US set to be inundated with jobless claims
The US faces a tsunami of jobless claims as states from Ohio to Pennsylvania see a surge in the number of people who have been laid off in recent days, overwhelming state labour agencies as cities shut down to halt the spread of the coronavirus.
A report by the US labour department on Thursday showed a steep rise in claims for unemployment insurance: 281,000 for the week that ended March 14, up from 211,000 the previous week.
More recent numbers, confirmed by individual states, are even more dramatic.
In the first three days of this week, just under 78,000 people in Ohio filed unemployment insurance claims, compared with 5,400 people for the entire previous week, according to Ohio’s labour department. The situation was just as stark in Pennsylvania, where 121,000 people filed claims from Monday to Wednesday, more than 10 times the number who had filed in the whole of last week, according to the state’s labour officials.
“In the 12 years I’ve been an elected official, I’ve never been more inundated than the last three days,” said Brendan Boyle, a Democratic congressman from Philadelphia. “It’s people from all walks of life too.”
Mr Boyle said Philadelphia’s stagehands labour union had gone from 100 per cent employment two weeks ago to 2 per cent.
The perilous rise in numbers of claimants in the rust-belt states came one day after Steven Mnuchin, Treasury secretary, told Congress that the US jobless rate could soar to 20 per cent. President Donald Trump on Wednesday played down the warning.
“I don’t agree with that [figure of 20 per cent], he said at a White House press briefing. “That is an absolute total worst-case scenario.”
As the number of people who have lost their jobs spirals upwards, unemployment insurance claims have overwhelmed the state agencies that administer the programmes, due to reductions in staffing levels over the past few years.
The numbers that have emerged from some states are far more dramatic than even the claims made at the height of the global financial crisis, when national unemployment rose to 10 per cent. No week during the 2008-09 recession came even close to producing comparable numbers. Pennsylvania’s previous worst full week came in the post-holiday lull of January 2010, when there were 61,000 claims.
“There’s no world where all 50 states will be able to handle the influx,” said Peter Ganong, a labour economist at the University of Chicago. “One way to think about the question is: Are there states that are able to handle the influx?”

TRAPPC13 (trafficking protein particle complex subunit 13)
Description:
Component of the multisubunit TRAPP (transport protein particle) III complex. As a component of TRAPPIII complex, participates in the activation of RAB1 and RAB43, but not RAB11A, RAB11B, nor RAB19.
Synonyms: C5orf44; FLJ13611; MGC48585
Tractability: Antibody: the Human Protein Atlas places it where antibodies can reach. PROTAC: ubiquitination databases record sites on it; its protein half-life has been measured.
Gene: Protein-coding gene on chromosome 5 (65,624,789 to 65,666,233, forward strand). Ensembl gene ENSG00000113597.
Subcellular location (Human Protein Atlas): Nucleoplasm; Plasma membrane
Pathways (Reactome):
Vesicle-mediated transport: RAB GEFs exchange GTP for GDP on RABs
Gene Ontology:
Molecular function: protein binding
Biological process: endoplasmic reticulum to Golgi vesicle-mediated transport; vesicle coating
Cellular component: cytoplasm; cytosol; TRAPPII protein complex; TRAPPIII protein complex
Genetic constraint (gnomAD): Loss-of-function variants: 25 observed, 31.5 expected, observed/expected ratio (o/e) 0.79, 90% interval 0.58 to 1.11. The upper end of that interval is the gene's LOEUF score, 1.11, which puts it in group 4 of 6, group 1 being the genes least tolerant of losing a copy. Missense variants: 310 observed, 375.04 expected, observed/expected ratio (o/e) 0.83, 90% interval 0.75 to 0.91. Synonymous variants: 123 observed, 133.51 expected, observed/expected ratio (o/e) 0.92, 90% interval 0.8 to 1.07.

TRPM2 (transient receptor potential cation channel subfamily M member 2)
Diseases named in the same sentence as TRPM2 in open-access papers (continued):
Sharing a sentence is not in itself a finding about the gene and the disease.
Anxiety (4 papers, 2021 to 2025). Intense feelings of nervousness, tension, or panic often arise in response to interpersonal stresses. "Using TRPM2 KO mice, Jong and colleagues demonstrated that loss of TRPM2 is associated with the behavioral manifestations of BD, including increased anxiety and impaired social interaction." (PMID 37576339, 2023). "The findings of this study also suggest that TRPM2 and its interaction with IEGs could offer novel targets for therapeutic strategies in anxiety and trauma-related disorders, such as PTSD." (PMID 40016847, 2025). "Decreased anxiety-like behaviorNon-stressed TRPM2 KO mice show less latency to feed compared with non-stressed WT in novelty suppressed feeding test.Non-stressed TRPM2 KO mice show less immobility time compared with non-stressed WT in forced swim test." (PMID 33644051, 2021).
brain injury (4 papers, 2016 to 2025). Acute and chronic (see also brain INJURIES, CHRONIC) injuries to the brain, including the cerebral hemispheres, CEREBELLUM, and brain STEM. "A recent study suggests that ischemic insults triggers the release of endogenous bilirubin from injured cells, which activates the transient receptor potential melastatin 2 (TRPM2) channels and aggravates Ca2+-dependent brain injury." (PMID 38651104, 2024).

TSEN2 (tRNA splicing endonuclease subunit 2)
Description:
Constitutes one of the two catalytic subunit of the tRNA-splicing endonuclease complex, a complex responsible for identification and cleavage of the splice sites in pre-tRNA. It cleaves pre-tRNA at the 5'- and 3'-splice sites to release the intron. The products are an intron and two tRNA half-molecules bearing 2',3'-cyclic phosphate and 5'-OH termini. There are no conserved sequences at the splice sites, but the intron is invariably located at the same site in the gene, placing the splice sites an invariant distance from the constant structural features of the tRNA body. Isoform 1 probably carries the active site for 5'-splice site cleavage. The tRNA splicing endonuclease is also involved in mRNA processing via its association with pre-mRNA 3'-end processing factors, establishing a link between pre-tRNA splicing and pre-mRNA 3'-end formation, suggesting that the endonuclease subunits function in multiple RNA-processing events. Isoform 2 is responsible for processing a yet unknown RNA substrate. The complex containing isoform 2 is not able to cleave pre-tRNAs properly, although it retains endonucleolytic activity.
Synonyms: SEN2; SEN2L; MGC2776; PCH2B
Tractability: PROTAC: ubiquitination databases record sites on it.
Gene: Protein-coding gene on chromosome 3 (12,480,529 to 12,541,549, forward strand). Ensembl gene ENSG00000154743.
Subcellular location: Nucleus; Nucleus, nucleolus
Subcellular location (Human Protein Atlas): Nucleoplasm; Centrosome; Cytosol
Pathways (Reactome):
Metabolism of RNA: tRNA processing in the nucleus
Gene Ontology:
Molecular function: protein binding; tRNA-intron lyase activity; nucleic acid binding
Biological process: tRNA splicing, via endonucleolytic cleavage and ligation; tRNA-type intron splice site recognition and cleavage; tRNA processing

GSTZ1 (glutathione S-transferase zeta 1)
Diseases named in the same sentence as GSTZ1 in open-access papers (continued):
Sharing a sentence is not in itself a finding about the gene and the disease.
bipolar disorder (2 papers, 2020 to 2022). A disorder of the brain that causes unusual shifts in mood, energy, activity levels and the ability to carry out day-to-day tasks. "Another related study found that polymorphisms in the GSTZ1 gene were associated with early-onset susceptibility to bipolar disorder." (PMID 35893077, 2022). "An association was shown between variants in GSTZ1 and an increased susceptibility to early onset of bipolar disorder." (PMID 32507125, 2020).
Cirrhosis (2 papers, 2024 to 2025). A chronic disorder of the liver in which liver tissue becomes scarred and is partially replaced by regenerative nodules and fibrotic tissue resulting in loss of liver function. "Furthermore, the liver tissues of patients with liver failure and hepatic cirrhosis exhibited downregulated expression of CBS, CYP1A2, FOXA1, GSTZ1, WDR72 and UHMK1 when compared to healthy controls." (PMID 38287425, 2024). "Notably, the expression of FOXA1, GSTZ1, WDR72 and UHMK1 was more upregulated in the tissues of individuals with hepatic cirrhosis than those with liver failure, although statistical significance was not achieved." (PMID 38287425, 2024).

Strains at state employment offices are already clear, underlining how difficult it will be for any local or national government to get cheques to citizens as quickly as they will need the cash.
For many states, employment offices are already closed to the public to maintain social distancing, sending all applicants online. According to a spokesperson in Ohio, claims sites crashed in Kentucky, Oregon and New York. Once the sites are fixed, however, applications will still need to be approved by a human who will need to apply revised criteria to assess the applicants following Congress’s appropriations bill approved on Wednesday.
Mr Ganong, who was an economic adviser at the White House during the recession, pointed out that all states require that anyone getting an unemployment cheque be out looking for work. This requirement had traditionally been met through, perhaps, a weekly phone call. But many states have been demanding extensive documentation of job searches, a requirement that has saved money by pushing people off unemployment rolls.
States have also been able to save money by reducing the number of weeks that someone can collect unemployment, particularly after the 2010 election put Republicans in state houses around the country. And some states have tightened the definition of what kind of job loss might trigger an unemployment claim.
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However, the appropriations bill, which includes $1bn for administrative costs to process unemployment claims, requires states to ease eligibility, waive job search requirements and get rid of the one-week waiting period before sending the first cheque.
Over the past decade, as states cut their recipiency rates, a measure of how many people who lose their jobs actually qualify for benefits, they also cut staff in their unemployment offices, said Michele Evermore, a researcher at the National Employment Law project. And until about a week ago, US unemployment was at historic lows, which meant that claims staff were already at a minimum.
This means that even as Ohio’s Department of Job and Family services shifts employees from other agencies to handle the volume, no state is anywhere near staffed for what will probably be at least a 10-fold, one-week increase.
“The system isn’t really designed for an onslaught like this,” said Ms Evermore.